Ice cream fever

-A +A


IT was only 7.45am in what should be a deserted Mid Valley Megamall last Nov 14. An unprecedented queue, however, had already begun to stretch across the length of the mall’s third floor in anticipation of the opening of the mall’s newest tenant at 10am. 

It wasn’t a special opening sale nor were there goodies up for grabs. The tenant was neither a major international fashion retailer nor a celebrity chef restaurant. Instead, Malaysians had queued up for hours for boasting rights as the first few to enjoy a customised Magnum ice cream.  

It marked the start of a persistent queue at the Magnum Kuala Lumpur ice cream café for the past few months, sparking a craze that had urbanites talking about and posting pictures of their “Make My Magnum” (MMM) customised ice cream sticks on social media. 

Shawn Tan, category head (ice cream) at Unilever (M) Holdings, said he was surprised at the instantaneous interest and crowd. “We didn’t do a big PR campaign for the opening — just a small countdown on social media five days before,” he said. 

Caught by surprise, Tan and restaurant manager Liew Yuet Mae admitted that the unexpectedly huge interest presented a series of hiccups for them. “We were not prepared for it at the beginning,” says Liew. “The biggest problem was with operations. We had to bring in more staff, especially at the Pleasure Makers Booth, and bring in more ice cream and freezers.” 

The Pleasure Makers Booth is the moniker for its ice cream customising service, which is the main attraction at the café. Tan said there were so many customers  at the beginning that Magnum Kuala Lumpur broke the world record for number of Magnum ice creams sold in a day. 

“We sold 2, 200 ice creams that day. The initial average in the first two months was about 1,500 to 1,600 during peak periods on weekends,” he said. The average number of ice creams sold are now 1,000 per day, which are priced at RM9.90 each.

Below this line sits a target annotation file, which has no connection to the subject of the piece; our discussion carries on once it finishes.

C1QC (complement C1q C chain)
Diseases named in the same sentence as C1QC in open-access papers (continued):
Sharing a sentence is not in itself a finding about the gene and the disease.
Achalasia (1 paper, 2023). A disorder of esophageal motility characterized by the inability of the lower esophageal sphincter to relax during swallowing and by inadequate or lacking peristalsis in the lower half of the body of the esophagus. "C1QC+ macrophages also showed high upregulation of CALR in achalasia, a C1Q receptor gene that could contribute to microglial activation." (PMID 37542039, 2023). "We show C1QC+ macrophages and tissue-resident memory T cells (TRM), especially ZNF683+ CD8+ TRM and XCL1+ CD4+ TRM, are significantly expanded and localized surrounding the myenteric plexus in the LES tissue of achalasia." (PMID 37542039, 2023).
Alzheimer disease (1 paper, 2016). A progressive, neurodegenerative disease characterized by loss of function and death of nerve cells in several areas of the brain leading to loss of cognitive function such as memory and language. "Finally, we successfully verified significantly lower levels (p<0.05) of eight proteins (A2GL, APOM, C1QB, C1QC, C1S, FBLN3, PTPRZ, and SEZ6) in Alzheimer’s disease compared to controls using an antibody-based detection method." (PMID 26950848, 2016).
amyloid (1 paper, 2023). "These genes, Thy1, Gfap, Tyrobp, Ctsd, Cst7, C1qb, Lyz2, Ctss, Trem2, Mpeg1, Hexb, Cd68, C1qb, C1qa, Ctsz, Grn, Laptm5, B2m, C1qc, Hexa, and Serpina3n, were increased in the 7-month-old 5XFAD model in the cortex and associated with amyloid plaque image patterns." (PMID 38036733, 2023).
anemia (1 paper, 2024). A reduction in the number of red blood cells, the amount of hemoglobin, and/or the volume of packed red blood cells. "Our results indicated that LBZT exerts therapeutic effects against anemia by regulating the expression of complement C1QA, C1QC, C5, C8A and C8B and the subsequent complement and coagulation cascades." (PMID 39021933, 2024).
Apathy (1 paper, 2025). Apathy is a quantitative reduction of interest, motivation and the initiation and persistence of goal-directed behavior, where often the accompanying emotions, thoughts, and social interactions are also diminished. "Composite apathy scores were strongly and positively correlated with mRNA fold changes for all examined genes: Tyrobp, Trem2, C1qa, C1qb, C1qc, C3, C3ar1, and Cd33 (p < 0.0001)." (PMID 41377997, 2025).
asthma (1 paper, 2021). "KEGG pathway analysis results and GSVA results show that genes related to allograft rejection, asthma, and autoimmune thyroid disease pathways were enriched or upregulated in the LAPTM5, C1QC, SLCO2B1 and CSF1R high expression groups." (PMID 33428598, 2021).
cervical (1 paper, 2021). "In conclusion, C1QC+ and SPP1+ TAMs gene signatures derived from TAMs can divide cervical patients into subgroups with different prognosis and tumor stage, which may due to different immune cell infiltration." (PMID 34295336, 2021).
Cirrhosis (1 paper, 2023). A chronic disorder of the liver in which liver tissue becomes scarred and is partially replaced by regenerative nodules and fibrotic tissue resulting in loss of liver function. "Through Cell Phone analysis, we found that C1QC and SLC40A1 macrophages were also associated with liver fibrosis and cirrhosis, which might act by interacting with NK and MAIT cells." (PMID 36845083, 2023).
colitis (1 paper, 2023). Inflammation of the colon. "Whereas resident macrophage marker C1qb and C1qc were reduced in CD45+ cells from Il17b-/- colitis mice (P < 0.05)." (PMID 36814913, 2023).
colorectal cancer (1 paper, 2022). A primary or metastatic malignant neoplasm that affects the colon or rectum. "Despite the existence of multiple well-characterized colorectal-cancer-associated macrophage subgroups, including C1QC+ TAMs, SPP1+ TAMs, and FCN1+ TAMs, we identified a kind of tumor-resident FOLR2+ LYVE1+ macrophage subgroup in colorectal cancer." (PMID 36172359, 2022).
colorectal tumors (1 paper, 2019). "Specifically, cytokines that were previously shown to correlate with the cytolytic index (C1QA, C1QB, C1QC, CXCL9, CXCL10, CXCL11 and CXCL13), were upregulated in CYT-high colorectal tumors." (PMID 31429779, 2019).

Being caught off-guard also meant that the staff at Magnum Kuala Lumpur struggled to guide the crowd adequately. The long queues and inability to cope with the volume of trade, Magnum Kuala Lumpur’s initial reviews were scathing on social media. A recent check revealed a four-star rating on Facebook, though the negative reviews are still displayed. 

Four months on, weekends are still busy at the two-storey café, with queues both at the MMM parlour downstairs and a dine-in section upstairs that serves hot food and speciality Magnum desserts.

On why there was such a strong interest from the start, Tan said there were a few likely factors: “First of all, Magnum is not new in the market, we have been advertising for quite a few years. Secondly, I think people travel quite a lot these days. So they’ve experienced Magnum café’s overseas and probably wanted to come and see what it’s like here.” 

He also credits social media for helping spread the word, or in this case, pictures: “The first thing people do now is to take a picture and upload it.  So, we are just leveraging on that to our advantage.” 

At the heart of it though, Tan said that it is always about engagement. While buying a Magnum stick at the store is a one-way thing, he said the Magnum Kuala Lumpur café offers customers a two-way communication. 

“You can interact with the brand, you can share experiences about coming in and ‘hashtagging’ it. There’s something cool about having my own customised Magnum,” said Tan. 

Liew agreed: “From the ambience to the experience, we want them to be engaged in it.” She quipped that staff are expected and trained to take photos for the customers. This is why, despite impatient customers, Magnum insists on not rushing the customising experience. 

“[It’s] about two minutes per customer. We can’t do it any quicker as we want that engagement to take place,” said Liew. 


This is part of Magnum’s aim to bring an aspirational factor to ice cream. Tan said the brand has always tried to push something different and unique to their customers. Even the toppings for the MMM experience are divided into three categories — classic, experimental and special. “The chilli flakes and potato chip options have been well received,” he said.

Not denying that the interest may wane as the trend fizzles out, Tan confidently stated that the challenge for the brand is then to continue to innovate and bring a sense of excitement. 

“I think that’s the difference between us and other restaurants, it’s not just about food,” says Tan. 

Still, being too experimental can be a mistake. For example, the Magnum Fries that come with a spicy chocolate dip has now been swapped for normal fries after customers consistently requested for ketchup or chilli sauce instead. 

“Next month, we will introduce some food which we think the market will like, like the Rendang pasta, Carbonara and Bolognese, and Caesar salad,” said Liew, which she referred to as comfort food familiar to Malaysians. 

Amazed at Malaysians’ love for ice cream, Tan said for now, Magnum will keep to its two locations in the capital city — there’s another café in IOI City Mall, Putrajaya —  while looking out for strategic spots in other states such as Melaka, Johor or Penang.

Observing how people would come in early in the morning just for ice cream, Tan  half-jokingly said: “Maybe we should introduce a breakfast menu with ice cream.” We might just queue for that.


This article first appeared in The Edge Financial Daily, on March 25, 2015.